Skip to main content

What Does it Mean To Be A Change Leader In Education?


This is a terrific question, Eric. I'm shootin' from the hip with my answer. It's tough to answer in 140 characters or less, so here's my long-form answer. I will start by breaking this concept into bite-size pieces. 

  • Change - Not just for change sake, change leaders in education acknowledge there's always room for improvement. Advances in science and technology have driven change in many professions, just ask any dentist, doctor, journalist, farmer, or automobile mechanic. Change leaders see things for what they can be, not just what they are. This vision comes from reading, writing, discussing, and most importantly, learning.
  • Leader - The leader gets others to see and act upon this vision of change. They lead by example, taking risks, and sharing their learning transparently. Leadership is seldom a smooth path. Resistance, doubt, and jealously can derail good intention. A "growth mindset" can help turn negativity into fuel for change.


Instead of describing change leaders in education, I would do better to share a few examples of people from my personal learning network who are widely considered change leaders in education.

Will Richardson, Alan November, Tom Whitby, Dr. Jackie Gerstein, Eric Sheninger, Todd WhitakerGeorge Couros, Steve Wheeler, Alice Keeler, Silvia Tolisano, Aaron Davis, Stewart Hase, A. J. Juliani, Audrey WattersAlfie Kohn, and so many others that I will think of after sharing this post. 



Thank you, Eric, for sparking this conversation. I am interested in reading what people have to say about this. BTW, I also consider you a change leader in education! Enough said, for now.

How would you answer this interesting question - "What does it mean to be a change leader in education?"

Related Reading



photo credit: Round Rainbow via photopin (license)

Comments

Popular posts from this blog

Tech Time Saver #3 - URL Shorteners

Richard Byrne reminded me earlier this week that URL ( uniform resource locator ) shorteners are very simple ways to make web navigation more effective and time efficient for you and your students. Here is a comparison of three popular URL shorteners;  Google URL Shortener ,  Bitly URL Shortener , and  TinyURL.com . Google URL Shortener - is my personal favorite. Simply copy the original, lengthy URL and paste it into the space provided at goo.gl . Google then creates the short URL that can be copied and pasted as a link into blogs, tweets, or presentations. Google URL Shortener becomes even better when the Chrome browser is partnered with the Google URL Shortener Extension . One click condenses the URL from dozens, to possibly hundreds, of characters down to a randomized assortment of five letters and numbers. In addition, this click provides an option of creating a QR code from the URL. Usage statistics for the shortened URL can be tracked through Google Analytics.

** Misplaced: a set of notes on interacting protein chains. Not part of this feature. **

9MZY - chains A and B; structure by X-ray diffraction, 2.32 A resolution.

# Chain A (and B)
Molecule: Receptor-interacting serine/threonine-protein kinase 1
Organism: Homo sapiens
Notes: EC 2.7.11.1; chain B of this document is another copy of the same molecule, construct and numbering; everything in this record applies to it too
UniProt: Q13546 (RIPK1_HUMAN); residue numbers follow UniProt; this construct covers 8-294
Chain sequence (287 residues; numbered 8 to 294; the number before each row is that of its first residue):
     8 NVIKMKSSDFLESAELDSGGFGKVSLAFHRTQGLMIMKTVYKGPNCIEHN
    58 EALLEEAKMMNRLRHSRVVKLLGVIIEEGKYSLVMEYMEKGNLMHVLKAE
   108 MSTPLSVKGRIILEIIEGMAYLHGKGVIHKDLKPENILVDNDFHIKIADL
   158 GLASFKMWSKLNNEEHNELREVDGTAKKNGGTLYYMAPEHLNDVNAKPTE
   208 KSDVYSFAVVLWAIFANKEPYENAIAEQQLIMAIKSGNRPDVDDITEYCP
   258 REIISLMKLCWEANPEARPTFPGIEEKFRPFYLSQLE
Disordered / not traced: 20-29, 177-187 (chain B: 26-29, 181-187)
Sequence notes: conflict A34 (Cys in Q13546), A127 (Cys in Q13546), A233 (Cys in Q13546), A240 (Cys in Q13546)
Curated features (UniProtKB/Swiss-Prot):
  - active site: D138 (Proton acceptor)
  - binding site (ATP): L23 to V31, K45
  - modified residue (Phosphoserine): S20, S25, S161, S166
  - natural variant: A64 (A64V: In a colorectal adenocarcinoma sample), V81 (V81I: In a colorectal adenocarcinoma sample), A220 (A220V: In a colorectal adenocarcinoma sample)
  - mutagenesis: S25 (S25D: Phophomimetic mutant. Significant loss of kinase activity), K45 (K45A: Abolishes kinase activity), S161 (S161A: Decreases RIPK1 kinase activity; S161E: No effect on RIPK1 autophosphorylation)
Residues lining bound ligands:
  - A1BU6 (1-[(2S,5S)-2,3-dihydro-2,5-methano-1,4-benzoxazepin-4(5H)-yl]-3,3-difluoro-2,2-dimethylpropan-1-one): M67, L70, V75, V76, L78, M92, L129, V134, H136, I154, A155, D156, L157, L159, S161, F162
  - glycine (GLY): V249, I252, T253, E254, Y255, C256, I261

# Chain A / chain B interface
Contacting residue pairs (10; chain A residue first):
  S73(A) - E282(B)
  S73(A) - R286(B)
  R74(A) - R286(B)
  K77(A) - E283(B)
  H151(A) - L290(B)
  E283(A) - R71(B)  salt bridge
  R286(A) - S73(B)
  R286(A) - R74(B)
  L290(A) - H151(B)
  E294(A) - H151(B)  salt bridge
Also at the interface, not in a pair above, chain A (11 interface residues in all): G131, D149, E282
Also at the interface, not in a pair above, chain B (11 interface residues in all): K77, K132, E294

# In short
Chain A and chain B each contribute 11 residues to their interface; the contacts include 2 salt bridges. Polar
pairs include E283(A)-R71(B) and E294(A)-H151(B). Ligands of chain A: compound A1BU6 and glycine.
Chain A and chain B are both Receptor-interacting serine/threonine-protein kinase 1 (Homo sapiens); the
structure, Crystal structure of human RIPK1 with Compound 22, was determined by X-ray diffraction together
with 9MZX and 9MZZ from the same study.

Self-Directed vs. Self-Determined Learning; What's the Difference?

"We need to move beyond the idea that an education is something that is provided for us, and toward the idea that an education is something that we create for ourselves." - Stephen Downes In this age of abundance of information, shifting classroom pedagogy isn't nearly enough to make learning in school more relevant and authentic for the learner. Self-directed learning ( andragogy ), and self-determined learning ( heutagogy ) are the ideals necessary in making students " future ready " to live and learn in a web-connected world. While original research applied these concepts to mature learners, it has become apparent that even young children have an abundant capacity for recognizing and directing their learning. Anyone who has observed toddlers learning how to walk and talk understand the motivation and skill development that quickly develops during these processes. Considered by some to be on a learning continuum, self-directed learning, and self-determined

Digital Badges for Teacher Professional Development

Increasingly, digital badges are becoming a topic of discussion for educators. A digital badge is a digitized token of recognition for acquiring a skill, demonstrating a competency, or for sharing knowledge gained from the completion of an activity or project. As more of our learning comes by way of digital connections and contributions, badges are becoming a more prominent method of acknowledging skills and accomplishments. Many teachers readily acknowledge the importance of personalization of learning for students. Shouldn't professional development experiences offer the same promise? Ask a typical teacher to describe their PD experiences in a single word and you will likely get responses such as irrelevant or  boring . Besides personalization and relevance, digital badges provide opportunities for teachers to discuss the skills and knowledge that support educational best practice, and professional growth. These conversations support the form and function of profession